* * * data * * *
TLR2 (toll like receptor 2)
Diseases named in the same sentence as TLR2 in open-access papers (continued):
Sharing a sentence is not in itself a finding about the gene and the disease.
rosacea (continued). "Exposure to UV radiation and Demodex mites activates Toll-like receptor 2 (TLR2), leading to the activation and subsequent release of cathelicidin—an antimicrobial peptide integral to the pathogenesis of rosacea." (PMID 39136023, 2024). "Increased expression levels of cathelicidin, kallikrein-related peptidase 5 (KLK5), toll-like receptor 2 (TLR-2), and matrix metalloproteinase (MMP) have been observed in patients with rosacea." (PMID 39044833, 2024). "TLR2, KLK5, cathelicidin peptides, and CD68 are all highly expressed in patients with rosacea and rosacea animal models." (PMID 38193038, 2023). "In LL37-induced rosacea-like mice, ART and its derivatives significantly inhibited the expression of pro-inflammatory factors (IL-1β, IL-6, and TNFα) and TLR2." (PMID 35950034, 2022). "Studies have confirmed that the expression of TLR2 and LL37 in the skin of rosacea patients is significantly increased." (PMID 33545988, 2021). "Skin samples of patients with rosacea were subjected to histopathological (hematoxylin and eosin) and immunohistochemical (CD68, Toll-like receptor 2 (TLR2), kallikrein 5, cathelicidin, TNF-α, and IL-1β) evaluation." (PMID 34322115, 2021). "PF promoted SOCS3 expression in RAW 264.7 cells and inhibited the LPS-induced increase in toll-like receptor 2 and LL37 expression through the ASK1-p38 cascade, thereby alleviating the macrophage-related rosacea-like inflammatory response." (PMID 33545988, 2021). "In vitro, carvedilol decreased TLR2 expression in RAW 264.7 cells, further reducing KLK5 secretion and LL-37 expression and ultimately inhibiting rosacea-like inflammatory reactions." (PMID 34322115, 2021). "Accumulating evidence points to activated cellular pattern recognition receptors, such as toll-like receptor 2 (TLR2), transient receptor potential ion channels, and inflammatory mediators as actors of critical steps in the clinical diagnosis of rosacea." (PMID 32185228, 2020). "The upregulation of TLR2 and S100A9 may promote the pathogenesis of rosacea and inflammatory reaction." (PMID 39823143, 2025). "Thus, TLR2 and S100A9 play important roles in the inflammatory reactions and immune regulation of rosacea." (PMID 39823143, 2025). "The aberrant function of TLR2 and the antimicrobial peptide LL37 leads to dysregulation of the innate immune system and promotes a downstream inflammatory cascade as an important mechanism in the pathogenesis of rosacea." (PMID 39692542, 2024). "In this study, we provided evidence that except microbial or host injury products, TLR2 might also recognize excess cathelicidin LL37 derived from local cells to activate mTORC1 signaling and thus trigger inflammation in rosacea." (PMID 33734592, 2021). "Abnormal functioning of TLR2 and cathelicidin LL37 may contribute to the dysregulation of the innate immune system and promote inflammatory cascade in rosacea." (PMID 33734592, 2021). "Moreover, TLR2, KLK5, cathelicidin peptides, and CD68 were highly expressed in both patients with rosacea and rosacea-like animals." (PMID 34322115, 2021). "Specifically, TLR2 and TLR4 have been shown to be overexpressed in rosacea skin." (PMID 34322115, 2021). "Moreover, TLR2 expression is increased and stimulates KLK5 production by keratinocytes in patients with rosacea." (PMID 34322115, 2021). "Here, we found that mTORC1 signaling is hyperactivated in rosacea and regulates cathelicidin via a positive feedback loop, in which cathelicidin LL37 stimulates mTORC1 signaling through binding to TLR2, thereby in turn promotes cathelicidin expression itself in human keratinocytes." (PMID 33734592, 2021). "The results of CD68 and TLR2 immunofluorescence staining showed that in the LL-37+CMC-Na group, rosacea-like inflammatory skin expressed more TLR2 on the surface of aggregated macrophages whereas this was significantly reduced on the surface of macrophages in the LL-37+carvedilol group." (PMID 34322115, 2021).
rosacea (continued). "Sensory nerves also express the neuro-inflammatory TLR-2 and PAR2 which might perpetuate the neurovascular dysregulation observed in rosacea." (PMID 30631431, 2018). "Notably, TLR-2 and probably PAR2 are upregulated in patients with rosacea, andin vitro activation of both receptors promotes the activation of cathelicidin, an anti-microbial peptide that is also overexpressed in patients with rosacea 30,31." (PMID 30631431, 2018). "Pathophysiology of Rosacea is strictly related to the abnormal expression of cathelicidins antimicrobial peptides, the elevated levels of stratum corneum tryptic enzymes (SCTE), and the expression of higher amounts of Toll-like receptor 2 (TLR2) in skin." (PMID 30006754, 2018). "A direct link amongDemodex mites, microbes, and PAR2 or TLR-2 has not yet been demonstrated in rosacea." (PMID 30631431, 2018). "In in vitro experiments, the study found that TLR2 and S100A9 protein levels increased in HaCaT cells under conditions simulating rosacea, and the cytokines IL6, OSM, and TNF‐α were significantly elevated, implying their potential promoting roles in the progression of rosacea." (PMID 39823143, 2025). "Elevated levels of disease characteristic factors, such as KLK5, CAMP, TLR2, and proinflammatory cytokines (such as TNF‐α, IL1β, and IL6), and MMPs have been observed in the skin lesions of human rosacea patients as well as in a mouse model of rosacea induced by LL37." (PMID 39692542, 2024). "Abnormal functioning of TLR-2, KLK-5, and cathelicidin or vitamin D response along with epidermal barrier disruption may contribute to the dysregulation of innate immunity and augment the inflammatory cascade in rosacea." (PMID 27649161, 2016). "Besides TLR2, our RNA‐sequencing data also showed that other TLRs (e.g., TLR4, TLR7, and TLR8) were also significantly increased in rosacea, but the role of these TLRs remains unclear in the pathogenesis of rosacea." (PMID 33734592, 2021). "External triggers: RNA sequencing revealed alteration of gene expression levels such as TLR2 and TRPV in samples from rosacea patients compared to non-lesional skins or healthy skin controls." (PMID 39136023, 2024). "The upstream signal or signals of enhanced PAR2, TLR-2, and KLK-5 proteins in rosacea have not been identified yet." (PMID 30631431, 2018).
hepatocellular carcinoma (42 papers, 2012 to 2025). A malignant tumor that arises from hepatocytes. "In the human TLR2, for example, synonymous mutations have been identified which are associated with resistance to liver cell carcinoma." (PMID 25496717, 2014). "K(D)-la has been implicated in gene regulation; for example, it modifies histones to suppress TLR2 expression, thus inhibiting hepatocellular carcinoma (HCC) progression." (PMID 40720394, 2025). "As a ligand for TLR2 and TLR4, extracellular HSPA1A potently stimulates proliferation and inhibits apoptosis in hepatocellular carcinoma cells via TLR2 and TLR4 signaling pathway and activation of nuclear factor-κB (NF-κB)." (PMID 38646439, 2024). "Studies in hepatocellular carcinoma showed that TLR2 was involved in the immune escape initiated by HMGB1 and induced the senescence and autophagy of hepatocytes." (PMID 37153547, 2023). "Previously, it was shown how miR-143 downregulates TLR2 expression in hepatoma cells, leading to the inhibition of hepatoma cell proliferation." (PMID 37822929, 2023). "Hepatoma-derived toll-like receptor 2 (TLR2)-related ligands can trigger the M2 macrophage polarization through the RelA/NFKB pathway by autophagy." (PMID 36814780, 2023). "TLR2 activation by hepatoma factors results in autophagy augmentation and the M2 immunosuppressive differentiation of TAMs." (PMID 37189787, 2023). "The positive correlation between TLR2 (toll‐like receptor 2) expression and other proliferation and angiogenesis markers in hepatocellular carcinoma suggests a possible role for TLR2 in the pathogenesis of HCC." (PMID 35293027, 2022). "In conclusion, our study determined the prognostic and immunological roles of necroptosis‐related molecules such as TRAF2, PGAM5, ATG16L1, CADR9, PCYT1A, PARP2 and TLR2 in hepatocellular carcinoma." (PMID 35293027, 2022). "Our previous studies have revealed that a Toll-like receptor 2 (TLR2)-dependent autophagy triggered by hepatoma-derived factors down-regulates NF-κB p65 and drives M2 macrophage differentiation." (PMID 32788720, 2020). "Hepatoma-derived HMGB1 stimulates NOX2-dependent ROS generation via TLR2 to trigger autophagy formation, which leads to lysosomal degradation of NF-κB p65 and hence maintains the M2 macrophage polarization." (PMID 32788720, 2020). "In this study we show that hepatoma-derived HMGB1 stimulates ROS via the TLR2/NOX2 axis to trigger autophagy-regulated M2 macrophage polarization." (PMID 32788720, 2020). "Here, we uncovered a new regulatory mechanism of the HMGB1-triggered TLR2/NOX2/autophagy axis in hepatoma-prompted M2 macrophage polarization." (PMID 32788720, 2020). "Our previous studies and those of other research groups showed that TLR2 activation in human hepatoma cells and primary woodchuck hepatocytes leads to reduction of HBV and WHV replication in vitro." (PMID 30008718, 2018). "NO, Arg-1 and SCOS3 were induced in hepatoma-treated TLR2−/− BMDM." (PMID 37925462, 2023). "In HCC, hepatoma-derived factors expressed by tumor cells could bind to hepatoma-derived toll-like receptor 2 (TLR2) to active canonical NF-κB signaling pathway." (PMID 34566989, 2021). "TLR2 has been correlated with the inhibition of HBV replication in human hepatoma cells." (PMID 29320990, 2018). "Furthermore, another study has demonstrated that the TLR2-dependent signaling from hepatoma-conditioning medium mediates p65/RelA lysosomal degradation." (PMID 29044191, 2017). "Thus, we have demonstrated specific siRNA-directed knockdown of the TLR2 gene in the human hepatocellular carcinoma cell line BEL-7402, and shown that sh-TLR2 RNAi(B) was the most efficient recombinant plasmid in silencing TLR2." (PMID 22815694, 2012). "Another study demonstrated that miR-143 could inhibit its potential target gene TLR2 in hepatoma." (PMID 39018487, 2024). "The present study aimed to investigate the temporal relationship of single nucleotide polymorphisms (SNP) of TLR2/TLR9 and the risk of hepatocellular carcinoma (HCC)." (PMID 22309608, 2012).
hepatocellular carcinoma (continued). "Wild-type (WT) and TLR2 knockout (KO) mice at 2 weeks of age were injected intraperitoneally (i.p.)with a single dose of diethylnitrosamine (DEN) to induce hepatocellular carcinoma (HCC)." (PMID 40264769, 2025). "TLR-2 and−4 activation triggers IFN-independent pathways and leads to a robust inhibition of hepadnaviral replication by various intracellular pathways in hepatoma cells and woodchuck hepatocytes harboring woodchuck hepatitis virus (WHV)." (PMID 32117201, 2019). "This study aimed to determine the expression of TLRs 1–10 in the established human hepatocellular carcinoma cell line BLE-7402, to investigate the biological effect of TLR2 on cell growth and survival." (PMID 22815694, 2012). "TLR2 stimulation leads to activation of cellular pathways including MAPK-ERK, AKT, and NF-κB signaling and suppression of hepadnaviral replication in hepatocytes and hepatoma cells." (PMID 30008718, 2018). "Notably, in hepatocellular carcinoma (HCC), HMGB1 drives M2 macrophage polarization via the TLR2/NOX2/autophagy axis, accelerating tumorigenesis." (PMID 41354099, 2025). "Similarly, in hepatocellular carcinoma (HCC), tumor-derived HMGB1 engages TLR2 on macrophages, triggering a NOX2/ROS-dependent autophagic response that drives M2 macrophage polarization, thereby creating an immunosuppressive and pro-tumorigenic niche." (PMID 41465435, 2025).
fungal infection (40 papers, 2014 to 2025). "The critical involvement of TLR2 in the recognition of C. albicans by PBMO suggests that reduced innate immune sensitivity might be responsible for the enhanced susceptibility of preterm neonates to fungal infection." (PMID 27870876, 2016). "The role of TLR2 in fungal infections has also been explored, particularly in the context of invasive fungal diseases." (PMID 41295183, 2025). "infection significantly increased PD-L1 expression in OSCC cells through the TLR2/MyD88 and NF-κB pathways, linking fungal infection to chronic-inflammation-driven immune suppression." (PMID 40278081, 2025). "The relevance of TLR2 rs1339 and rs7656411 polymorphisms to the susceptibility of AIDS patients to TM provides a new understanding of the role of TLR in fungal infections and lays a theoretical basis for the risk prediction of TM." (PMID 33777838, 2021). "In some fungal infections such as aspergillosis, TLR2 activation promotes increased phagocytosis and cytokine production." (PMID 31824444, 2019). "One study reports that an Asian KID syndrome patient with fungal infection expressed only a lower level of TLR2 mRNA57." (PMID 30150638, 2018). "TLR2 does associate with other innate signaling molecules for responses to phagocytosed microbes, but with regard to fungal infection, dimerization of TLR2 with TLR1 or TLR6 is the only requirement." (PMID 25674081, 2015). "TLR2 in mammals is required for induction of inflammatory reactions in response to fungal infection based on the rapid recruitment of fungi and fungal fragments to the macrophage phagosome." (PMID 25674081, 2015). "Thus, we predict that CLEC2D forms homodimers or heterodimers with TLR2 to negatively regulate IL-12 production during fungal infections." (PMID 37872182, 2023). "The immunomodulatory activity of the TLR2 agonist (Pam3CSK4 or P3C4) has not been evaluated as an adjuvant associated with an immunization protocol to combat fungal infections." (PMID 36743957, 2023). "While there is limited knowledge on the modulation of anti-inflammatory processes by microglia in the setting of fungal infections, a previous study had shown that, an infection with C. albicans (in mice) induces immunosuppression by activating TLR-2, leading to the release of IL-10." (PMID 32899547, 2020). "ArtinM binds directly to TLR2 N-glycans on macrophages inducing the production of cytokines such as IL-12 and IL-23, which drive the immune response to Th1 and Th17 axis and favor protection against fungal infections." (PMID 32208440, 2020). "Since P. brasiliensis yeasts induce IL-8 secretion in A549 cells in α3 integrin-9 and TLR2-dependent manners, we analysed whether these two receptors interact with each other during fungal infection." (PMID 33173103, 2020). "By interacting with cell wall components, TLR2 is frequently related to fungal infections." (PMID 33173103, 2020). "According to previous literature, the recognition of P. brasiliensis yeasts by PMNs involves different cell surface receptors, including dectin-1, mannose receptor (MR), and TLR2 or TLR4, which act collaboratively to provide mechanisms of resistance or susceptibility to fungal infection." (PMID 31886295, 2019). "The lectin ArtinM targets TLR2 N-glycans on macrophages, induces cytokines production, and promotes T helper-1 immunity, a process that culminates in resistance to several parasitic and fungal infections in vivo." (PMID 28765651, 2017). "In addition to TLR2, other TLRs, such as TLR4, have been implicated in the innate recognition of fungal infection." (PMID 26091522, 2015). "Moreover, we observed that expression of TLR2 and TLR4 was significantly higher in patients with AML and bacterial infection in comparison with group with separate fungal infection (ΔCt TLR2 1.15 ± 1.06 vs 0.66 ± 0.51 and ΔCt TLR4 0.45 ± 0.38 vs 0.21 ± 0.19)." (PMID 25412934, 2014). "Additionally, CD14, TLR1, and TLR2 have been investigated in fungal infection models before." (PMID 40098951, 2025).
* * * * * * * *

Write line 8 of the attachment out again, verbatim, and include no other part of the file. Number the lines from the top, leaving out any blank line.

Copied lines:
fungal infection (40 papers, 2014 to 2025). "The critical involvement of TLR2 in the recognition of C. albicans by PBMO suggests that reduced innate immune sensitivity might be responsible for the enhanced susceptibility of preterm neonates to fungal infection." (PMID 27870876, 2016). "The role of TLR2 in fungal infections has also been explored, particularly in the context of invasive fungal diseases." (PMID 41295183, 2025). "infection significantly increased PD-L1 expression in OSCC cells through the TLR2/MyD88 and NF-κB pathways, linking fungal infection to chronic-inflammation-driven immune suppression." (PMID 40278081, 2025). "The relevance of TLR2 rs1339 and rs7656411 polymorphisms to the susceptibility of AIDS patients to TM provides a new understanding of the role of TLR in fungal infections and lays a theoretical basis for the risk prediction of TM." (PMID 33777838, 2021). "In some fungal infections such as aspergillosis, TLR2 activation promotes increased phagocytosis and cytokine production." (PMID 31824444, 2019). "One study reports that an Asian KID syndrome patient with fungal infection expressed only a lower level of TLR2 mRNA57." (PMID 30150638, 2018). "TLR2 does associate with other innate signaling molecules for responses to phagocytosed microbes, but with regard to fungal infection, dimerization of TLR2 with TLR1 or TLR6 is the only requirement." (PMID 25674081, 2015). "TLR2 in mammals is required for induction of inflammatory reactions in response to fungal infection based on the rapid recruitment of fungi and fungal fragments to the macrophage phagosome." (PMID 25674081, 2015). "Thus, we predict that CLEC2D forms homodimers or heterodimers with TLR2 to negatively regulate IL-12 production during fungal infections." (PMID 37872182, 2023). "The immunomodulatory activity of the TLR2 agonist (Pam3CSK4 or P3C4) has not been evaluated as an adjuvant associated with an immunization protocol to combat fungal infections." (PMID 36743957, 2023). "While there is limited knowledge on the modulation of anti-inflammatory processes by microglia in the setting of fungal infections, a previous study had shown that, an infection with C. albicans (in mice) induces immunosuppression by activating TLR-2, leading to the release of IL-10." (PMID 32899547, 2020). "ArtinM binds directly to TLR2 N-glycans on macrophages inducing the production of cytokines such as IL-12 and IL-23, which drive the immune response to Th1 and Th17 axis and favor protection against fungal infections." (PMID 32208440, 2020). "Since P. brasiliensis yeasts induce IL-8 secretion in A549 cells in α3 integrin-9 and TLR2-dependent manners, we analysed whether these two receptors interact with each other during fungal infection." (PMID 33173103, 2020). "By interacting with cell wall components, TLR2 is frequently related to fungal infections." (PMID 33173103, 2020). "According to previous literature, the recognition of P. brasiliensis yeasts by PMNs involves different cell surface receptors, including dectin-1, mannose receptor (MR), and TLR2 or TLR4, which act collaboratively to provide mechanisms of resistance or susceptibility to fungal infection." (PMID 31886295, 2019). "The lectin ArtinM targets TLR2 N-glycans on macrophages, induces cytokines production, and promotes T helper-1 immunity, a process that culminates in resistance to several parasitic and fungal infections in vivo." (PMID 28765651, 2017). "In addition to TLR2, other TLRs, such as TLR4, have been implicated in the innate recognition of fungal infection." (PMID 26091522, 2015). "Moreover, we observed that expression of TLR2 and TLR4 was significantly higher in patients with AML and bacterial infection in comparison with group with separate fungal infection (ΔCt TLR2 1.15 ± 1.06 vs 0.66 ± 0.51 and ΔCt TLR4 0.45 ± 0.38 vs 0.21 ± 0.19)." (PMID 25412934, 2014). "Additionally, CD14, TLR1, and TLR2 have been investigated in fungal infection models before." (PMID 40098951, 2025).